Macroeconomics: a Critical Introduction (In-Person Section)
68 Jay Street, #308
Brooklyn, NY 11201
Macroeconomic policy—from “quantitative easing” to fiscal austerity to basic understandings of growth, interest, inflation, and productivity—impacts everyday lives. It affects one’s job, wage, and even political rights and obligations. Understanding macroeconomic concepts, data, theories, and policies help us make sense of the ways in which the economy works in the real world. At the same time, macroeconomic ideas are historically produced, influenced by theories that rise and fade in popularity, and which are mediated by national and international power relations. However univocal policy makers may seem, there is in fact widespread disagreement on monetary and fiscal policy. Moreover, no economy is self-contained—to understand the function of international commerce, the balance of payments, and the importance of the US dollar, we have to situate macroeconomics within the context of an international division of labor. What are the elements of macroeconomics? And, how can an understanding of the theories and concepts of mainstream macroeconomics—as well as their limitations and critiques—help us make sense of “the economy” today?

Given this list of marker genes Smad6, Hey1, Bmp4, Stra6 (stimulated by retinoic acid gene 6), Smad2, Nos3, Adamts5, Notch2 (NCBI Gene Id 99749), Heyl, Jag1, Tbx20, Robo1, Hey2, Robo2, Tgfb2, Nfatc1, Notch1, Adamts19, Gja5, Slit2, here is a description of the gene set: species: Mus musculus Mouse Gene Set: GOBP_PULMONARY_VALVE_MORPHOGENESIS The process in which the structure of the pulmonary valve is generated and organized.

In this course, we will explore the historical origins, essential components, mainstream theories, and heterodox critiques of macroeconomics. We’ll begin with basic economic and national accounting concepts, such as: supply and demand, gross domestic product, money, and inflation. Then we will explore classical and neoclassical theories of supply and demand, money and employment. From there, we’ll review what’s probably the single greatest seismic event in modern economics–the Great Depression. In what ways was it a real-world repudiation of neoclassical theory? What theories of money, employment, and effective demand did John Maynard Keynes propose as alternatives? How, then and since, can we understand the respective roles of monetary and fiscal policy in managing and growing a capitalist economy? Lastly, taking a structural view, we’ll focus on the relationships between GDP, international trade, and balance of payments. As we go, we’ll return constantly to the question: What are the contributions and limits of mainstream and Keynesian approaches to macroeconomics?
Readings will be drawn from Ha-Joon Chang’s Economics: a User’s Guide, Alfred Marshall’s The Principles of Economics, John Maynard Keynes’s The General Theory of Employment, Money, and Interest, and William Mitchell, Randall Wray, and Martin Watts’ Macroeconomics, among other sources.
Macroeconomics: a Critical Introduction will also run, online, on Mondays, from 6:30-9:30pm EST, starting January 31st. For more information, please visit the course page.
Course ScheduleThursday, 6:30-9:30pm EST
February 03 — February 24, 2022